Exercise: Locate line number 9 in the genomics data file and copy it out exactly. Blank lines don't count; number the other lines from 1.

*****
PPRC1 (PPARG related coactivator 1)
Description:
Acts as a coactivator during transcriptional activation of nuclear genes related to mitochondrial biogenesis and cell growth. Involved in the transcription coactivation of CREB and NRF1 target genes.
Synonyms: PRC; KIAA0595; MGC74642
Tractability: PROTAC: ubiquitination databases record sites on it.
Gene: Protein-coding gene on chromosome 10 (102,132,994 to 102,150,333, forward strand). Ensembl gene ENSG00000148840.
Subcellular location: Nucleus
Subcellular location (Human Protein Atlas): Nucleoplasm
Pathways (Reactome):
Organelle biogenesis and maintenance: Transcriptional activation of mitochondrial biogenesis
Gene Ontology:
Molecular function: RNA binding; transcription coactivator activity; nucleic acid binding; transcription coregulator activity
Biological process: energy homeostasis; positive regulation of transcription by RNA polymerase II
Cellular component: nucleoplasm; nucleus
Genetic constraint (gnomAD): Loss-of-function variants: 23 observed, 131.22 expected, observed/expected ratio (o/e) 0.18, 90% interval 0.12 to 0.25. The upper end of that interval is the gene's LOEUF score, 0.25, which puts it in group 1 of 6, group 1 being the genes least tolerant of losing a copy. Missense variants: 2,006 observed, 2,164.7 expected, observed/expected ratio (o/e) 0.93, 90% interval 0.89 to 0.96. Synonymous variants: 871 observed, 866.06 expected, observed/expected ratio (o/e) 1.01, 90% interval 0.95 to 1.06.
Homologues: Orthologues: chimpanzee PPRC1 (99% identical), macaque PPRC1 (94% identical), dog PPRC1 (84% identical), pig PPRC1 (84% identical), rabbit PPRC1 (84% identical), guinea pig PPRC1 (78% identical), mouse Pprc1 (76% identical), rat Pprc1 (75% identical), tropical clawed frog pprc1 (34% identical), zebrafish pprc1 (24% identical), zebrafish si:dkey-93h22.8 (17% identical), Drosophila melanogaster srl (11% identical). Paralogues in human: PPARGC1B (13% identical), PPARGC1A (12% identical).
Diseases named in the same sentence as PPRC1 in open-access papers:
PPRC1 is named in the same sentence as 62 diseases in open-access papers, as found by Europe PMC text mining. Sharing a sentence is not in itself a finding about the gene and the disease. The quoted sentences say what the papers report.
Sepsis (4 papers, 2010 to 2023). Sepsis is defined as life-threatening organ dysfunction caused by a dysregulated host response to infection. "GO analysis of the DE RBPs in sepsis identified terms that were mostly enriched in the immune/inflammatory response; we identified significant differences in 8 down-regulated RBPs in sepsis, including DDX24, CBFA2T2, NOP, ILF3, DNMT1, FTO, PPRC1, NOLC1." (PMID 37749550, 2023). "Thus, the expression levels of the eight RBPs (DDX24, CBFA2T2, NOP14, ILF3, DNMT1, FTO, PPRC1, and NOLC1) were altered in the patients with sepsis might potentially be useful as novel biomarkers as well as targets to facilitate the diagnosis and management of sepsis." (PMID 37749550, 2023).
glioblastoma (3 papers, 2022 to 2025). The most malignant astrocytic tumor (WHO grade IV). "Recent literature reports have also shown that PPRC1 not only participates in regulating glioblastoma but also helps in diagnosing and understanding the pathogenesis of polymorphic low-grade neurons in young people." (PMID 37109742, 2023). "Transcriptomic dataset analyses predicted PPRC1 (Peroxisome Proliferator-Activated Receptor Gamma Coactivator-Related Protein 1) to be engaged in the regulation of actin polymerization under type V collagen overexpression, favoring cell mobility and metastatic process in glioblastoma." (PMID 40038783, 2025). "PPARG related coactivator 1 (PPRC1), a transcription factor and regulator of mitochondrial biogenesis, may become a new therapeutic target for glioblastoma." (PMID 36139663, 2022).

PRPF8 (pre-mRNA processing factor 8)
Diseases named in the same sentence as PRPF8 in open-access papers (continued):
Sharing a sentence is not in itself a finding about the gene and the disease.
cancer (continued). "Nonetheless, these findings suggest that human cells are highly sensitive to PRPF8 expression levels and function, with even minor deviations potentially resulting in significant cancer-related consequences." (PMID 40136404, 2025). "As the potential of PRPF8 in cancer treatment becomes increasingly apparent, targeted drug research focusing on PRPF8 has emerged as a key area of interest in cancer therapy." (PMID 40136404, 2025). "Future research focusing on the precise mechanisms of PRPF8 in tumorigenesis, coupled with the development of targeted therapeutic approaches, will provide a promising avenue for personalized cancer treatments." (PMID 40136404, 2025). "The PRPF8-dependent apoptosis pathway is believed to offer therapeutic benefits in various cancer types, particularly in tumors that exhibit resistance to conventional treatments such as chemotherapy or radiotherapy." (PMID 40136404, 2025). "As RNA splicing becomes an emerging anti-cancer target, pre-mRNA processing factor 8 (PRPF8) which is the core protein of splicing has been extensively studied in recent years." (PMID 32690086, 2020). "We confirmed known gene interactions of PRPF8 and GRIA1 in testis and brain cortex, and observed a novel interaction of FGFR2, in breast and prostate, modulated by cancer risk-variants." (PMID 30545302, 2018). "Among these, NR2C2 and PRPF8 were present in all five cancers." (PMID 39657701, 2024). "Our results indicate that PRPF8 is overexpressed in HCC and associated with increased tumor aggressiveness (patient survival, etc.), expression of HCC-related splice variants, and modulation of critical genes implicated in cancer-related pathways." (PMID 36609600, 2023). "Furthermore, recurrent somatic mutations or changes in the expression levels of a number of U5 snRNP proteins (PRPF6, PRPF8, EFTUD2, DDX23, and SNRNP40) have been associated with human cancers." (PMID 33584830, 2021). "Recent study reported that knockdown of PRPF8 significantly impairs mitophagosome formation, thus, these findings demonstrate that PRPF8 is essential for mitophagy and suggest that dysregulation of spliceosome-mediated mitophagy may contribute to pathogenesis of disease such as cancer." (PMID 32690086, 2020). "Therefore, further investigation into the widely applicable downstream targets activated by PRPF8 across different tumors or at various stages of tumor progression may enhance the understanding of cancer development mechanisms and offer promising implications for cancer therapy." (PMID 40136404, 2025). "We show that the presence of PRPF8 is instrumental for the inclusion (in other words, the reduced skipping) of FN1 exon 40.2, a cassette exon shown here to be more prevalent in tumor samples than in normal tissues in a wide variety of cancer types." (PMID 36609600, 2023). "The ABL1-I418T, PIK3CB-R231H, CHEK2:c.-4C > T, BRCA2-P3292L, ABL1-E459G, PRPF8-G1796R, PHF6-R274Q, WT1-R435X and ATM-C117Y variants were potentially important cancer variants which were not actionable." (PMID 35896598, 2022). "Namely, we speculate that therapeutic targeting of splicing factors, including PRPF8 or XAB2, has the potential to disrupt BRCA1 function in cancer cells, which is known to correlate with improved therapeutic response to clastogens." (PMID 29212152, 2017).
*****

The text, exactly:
Pathways (Reactome):